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Introduction to DAX in Excel Purchase this course

21 August 2012 · 6 comments · 8880 views

Data Analysis Expressions Fundamentals

Using Aggregation Iterators (SUMX) to Calculate Gross Profit Margins

Introduce yourself to Data Analysis Expression (DAX) by learning the syntax and the fundamental functions of this language in this 40-minute video, which includes 9 demos, by Marco Russo and Alberto Ferrari, world-known SSAS experts from sqlbi.com, and recognized speakers at international conferences like TechEd, PASS Summit and SQLBits.

DAX is the language used to define calculation expressions in PowerPivot. It works in Excel 2010, and it is in the core of Excel 2013. DAX is also the programming language for Microsoft SQL Server Analysis Services Tabular Models. It has a simple syntax that will be instantly familiar to Excel users, because it replicates Excel syntax wherever possible. Nevertheless, DAX also introduces many new functions, in order to express tabular and columnar concepts, which are not part of Excel workbooks—Excel is focused on cells and ranges, while DAX focuses on entire columns and tables. By watching this video, you will become familiar with the basic syntax of DAX, and you will be ready to write your first calculations.

DAX has its own data types, and an automatic type conversion system which, in most cases, does not require using specific conversion functions. In any DAX expression you can reference a column by using the syntax ‘TableName’[ColumnName]. It is possible to omit the table name in certain conditions, though for clarity’s sake, and to avoid errors, it is better to always include table names. In the first demo you will see how to create a calculated column by using the proper syntax. Always remember to include the table name referenced in an expression and to rename the calculated column, so that they will be meaningful to your users.

You will see how to create a typical measure, frequently used for common calculations, such as ratios. The syntax for measures requires the inclusion of aggregators in their expressions. Measures usually contain DAX aggregation functions such as SUM or DAX aggregation iterators such as SUMX. To make this clearer, Alberto shows a demo explaining the differences between these group of functions, because a measure cannot be used as a parameter in an aggregation functions, requiring an iterator instead.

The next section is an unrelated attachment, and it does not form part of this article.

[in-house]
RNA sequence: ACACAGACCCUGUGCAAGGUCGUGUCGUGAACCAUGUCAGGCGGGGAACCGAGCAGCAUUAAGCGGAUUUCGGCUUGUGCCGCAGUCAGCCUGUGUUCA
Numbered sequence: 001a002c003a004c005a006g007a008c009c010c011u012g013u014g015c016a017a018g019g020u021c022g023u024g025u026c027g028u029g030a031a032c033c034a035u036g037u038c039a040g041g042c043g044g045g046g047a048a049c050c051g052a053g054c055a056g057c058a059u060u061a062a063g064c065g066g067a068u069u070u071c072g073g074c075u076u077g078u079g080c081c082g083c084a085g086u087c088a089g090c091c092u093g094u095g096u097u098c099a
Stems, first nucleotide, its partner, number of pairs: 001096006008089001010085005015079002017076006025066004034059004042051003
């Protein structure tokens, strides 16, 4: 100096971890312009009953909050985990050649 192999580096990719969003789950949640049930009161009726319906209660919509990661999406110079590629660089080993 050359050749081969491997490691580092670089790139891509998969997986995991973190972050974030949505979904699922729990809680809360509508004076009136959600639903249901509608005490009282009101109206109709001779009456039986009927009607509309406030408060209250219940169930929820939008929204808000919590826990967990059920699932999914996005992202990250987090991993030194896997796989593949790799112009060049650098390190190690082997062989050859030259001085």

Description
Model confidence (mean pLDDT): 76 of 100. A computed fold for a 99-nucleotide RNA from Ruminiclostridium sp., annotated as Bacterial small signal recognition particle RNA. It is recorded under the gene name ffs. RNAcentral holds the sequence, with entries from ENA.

There is much more that you will learn in this video. You will also hear, and see in demos, about: error handling using ISERROR and IFERROR functions, counting values using DISTINCTCOUNT, logical functions, mathematical operations including rounding, and date and time calculation functions—all of which are essential to every-day business analytics.

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Comments

arthurjenkins1969 · 24 August 2012

Hello again Alberto. I wanted to inform you that you have your numerator and denominator reversed in your GrossMarginPctMeasure.

Regards

Arthur

Marco Russo · 24 August 2012

Arthur,
you're right! Despite all of our reviews, we missed the wrong formula...
So for everyone: the formula for GrossMarginPctMeasure in the demo (at minute 09:10) made by Alberto should by
= SUM( Sales[GrossMargin] ) / SUM( Sales[SalesAmount] )

Thanks for your help!

Marco

mqikram · 31 October 2012

how do i download these videos? thanks.

Rafal Lukawiecki · 31 October 2012

Hi, I am sorry, but we do not support any ability to download the videos. Our videos are only available for online streaming. I would be very interested in your feedback, however, if you feel that downloading videos is important to you. Please use the Contact page, many thanks for that.

agerasimenko · 17 November 2016

Hello Marco and Alberto.
Thank you very much for such useful videos. I started my professional career in PowerPivot and DAX with your books and videos and still following you.

More than a year I am puzzling over a question about passing parameters from Excel sheet to queries which populate tables in PowerPivot data model.
For example, there is an Excel PowerPivot report that displays different KPIs for the last 12 months. Every month I have to adjust query(ies) for fact table(s) to shift this diapason. Or another example, when we pull information for “Product Report” with high level of granularity, I have to re-run queries with each product value for “product parameter”, otherwise the fact table will contain too many rows with no chance for processing calculations.
In the perfect scenario, specialists of different departments would be able to use prepared for them Excel PowerPivot Data Model and “play” with parameters with no waiting in the line to the person who can read SQL-T language and know PowerPivot data modeling.

What do you think, is it possible in Excel? Somehow with linked tables or even VBA? Or the only answer is Data Warehouse + SSRS + SharePoin?

Please help me to find the answer and my ability to sleep again.

Thank you in advance,

Andrei.

Marco Russo · 17 November 2016

Andrei, in similar scenarios I imported in Power BI a table from Excel where I used a single row of data corresponding to the parameters I wanted to pass to the transformations in Power Query. Is this approach suitable for your needs?
Best regards,

Marco

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